Military publication Stars and Stripes says the Army is tightening up rules when it comes to ink under the skin. Military families are split on whether new regulations on tattoos are good for the Army image or too restrictive.
"We do a lot of free work for the military because, you know, they deserve it," said James Phillips of Dancing Dragon Tattoo in Oak Grove. "They're the reason we're free."
Phillips said his business of 30 years owes a lot to the Army post across the street.
"If Fort Campbell left, this place would go poof and blow away," said Phillips.
In recent weeks, Phillips said the buzz in his shop has often turned to the new regulations for his soldier clientele.
"There's nothing you can do about it," said Phillips. "You just go with the flow. That's all you can do. You can't fight Uncle Sugar."
According to the report in Stars and Stripes, a policy is coming saying new U.S. Army recruits will not be allowed to get tattoos below their elbows and knees or above their necklines.
"It doesn't look good to get tattoos on your hands and on your neck," said Phillips. "It looks gangish, according to the military. They're trying to clean up their act a little bit."
"Someone served their country, there shouldn't be any regulations at all," said soldier family member Nick Hooper, speaking from downtown Clarksville. "It's pretty much their civic duty if they want to do it or not. We have the right to do with our body what we want."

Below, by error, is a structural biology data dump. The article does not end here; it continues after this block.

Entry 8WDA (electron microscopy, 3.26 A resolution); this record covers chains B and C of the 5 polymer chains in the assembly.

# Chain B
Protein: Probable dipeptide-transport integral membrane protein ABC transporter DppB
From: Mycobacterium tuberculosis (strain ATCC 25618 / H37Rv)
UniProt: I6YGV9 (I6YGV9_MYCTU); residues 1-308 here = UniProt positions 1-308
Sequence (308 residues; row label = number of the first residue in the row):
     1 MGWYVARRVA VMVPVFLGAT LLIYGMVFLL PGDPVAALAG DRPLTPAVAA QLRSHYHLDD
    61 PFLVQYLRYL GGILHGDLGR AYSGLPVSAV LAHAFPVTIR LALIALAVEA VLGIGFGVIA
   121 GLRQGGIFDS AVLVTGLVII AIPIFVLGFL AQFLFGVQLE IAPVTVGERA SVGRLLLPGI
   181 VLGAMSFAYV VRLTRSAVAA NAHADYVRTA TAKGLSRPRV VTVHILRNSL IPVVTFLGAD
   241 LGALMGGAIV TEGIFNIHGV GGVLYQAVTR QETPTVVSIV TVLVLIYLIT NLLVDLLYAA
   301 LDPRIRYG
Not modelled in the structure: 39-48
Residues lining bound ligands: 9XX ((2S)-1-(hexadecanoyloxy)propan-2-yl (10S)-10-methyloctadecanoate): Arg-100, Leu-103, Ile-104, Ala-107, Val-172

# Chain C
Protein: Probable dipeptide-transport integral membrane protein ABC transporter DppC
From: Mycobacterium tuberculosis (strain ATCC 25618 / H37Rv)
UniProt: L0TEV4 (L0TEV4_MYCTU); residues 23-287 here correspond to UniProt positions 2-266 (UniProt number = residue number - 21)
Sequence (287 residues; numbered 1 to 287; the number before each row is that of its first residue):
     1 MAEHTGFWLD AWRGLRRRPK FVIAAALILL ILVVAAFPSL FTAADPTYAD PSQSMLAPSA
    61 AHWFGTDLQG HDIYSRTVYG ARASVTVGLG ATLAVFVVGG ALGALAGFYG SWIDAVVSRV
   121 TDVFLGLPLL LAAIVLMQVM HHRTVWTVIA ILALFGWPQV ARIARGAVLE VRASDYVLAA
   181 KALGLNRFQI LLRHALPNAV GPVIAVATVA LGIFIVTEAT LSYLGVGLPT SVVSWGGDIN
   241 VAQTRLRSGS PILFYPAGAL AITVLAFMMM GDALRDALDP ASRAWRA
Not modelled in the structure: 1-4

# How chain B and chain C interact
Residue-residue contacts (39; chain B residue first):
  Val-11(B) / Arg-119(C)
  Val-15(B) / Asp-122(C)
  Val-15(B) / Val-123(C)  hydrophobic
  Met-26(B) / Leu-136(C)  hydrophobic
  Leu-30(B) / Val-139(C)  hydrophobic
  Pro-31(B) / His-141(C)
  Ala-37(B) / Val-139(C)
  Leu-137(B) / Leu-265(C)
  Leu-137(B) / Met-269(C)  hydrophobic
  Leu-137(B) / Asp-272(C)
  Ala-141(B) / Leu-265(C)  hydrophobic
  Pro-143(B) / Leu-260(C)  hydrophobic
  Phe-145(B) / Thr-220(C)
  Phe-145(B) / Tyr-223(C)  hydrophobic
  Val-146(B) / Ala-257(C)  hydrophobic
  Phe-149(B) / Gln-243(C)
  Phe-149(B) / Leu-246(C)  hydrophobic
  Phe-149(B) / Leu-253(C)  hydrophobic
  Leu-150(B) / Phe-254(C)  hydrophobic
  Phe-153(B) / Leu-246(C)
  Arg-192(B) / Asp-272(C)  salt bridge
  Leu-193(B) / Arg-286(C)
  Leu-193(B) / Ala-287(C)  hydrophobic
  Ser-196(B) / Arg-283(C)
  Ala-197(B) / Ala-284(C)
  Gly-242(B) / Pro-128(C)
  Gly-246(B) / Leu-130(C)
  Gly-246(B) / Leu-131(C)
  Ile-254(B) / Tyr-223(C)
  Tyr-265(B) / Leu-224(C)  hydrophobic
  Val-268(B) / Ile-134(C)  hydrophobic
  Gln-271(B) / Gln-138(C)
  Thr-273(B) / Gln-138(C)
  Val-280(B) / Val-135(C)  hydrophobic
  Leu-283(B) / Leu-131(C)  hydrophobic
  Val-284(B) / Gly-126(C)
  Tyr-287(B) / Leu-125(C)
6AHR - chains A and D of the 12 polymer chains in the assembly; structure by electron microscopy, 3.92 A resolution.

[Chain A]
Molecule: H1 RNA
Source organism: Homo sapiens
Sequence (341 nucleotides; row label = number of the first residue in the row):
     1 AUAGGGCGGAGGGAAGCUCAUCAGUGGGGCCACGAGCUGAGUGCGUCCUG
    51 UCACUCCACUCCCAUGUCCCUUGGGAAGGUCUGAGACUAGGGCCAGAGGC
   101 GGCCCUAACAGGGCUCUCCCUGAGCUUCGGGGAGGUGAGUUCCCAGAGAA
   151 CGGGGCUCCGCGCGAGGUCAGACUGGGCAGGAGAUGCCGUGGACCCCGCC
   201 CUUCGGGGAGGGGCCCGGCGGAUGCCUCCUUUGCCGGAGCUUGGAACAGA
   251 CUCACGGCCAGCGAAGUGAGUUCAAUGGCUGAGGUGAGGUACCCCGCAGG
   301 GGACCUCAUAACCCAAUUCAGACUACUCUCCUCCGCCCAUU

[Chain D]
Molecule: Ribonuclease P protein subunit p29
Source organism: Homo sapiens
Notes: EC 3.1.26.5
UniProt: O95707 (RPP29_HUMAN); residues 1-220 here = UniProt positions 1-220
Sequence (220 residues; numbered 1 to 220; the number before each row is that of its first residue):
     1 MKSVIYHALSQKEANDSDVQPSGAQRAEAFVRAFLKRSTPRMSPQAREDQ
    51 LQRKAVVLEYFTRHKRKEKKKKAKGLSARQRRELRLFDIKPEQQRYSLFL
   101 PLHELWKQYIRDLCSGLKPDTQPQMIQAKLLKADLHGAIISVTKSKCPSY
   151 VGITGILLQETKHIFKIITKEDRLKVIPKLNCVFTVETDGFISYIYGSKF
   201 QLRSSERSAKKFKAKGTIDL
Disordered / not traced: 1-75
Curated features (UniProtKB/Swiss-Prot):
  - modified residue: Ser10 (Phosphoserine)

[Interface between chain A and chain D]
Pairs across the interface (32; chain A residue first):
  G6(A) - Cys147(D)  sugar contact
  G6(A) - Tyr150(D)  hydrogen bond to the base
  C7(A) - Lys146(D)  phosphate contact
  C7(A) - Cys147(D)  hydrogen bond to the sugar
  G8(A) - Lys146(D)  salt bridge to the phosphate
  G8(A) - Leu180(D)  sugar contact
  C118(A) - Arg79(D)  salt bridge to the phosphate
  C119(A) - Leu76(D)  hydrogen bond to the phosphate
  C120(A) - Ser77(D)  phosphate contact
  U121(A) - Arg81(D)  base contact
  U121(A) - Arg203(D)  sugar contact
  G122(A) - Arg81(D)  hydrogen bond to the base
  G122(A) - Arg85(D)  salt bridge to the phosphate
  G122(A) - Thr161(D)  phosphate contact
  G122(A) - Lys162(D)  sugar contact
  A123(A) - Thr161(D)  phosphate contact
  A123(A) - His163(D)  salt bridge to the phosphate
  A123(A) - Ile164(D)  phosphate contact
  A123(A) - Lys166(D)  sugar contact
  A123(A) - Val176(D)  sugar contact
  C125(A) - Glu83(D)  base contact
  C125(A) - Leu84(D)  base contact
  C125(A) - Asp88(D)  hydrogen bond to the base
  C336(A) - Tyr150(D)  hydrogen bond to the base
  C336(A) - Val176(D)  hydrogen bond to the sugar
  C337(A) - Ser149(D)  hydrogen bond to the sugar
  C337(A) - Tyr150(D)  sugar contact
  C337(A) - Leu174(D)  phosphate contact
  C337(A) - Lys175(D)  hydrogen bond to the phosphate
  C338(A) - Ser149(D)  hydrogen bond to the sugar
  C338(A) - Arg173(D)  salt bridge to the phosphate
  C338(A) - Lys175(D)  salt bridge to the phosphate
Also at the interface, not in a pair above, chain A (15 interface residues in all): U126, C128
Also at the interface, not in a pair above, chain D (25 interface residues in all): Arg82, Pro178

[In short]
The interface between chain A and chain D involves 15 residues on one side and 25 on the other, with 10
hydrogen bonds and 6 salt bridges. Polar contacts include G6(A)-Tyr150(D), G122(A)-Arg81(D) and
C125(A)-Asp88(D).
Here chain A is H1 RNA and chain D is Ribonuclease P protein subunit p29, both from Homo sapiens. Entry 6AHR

Phillips said during a time of Army downsizing, he believes many of the regulars to take a seat at his shop will be following the new regulations.
"You have the hardcore people who are military, and they want to stay in there, they're going to play by the rules," said Phillips. "Yes, it's going to affect our bottom line because the areas they're leaving for them are a little more painful than the forearm. The chest and the sides are painful areas. The tattoos will be a little smaller, and there will be fewer of them. We've always survived, and we'll survive again."
According to Stars and Stripes, soldiers already in service will be allowed to keep tattoos that violate the new regulations. New recruits will be forced to pay for the removal of tattoos that don't fit the regulations. Tattoos that are considered sexist, racist, or extremist are currently banned under the Army's policy.
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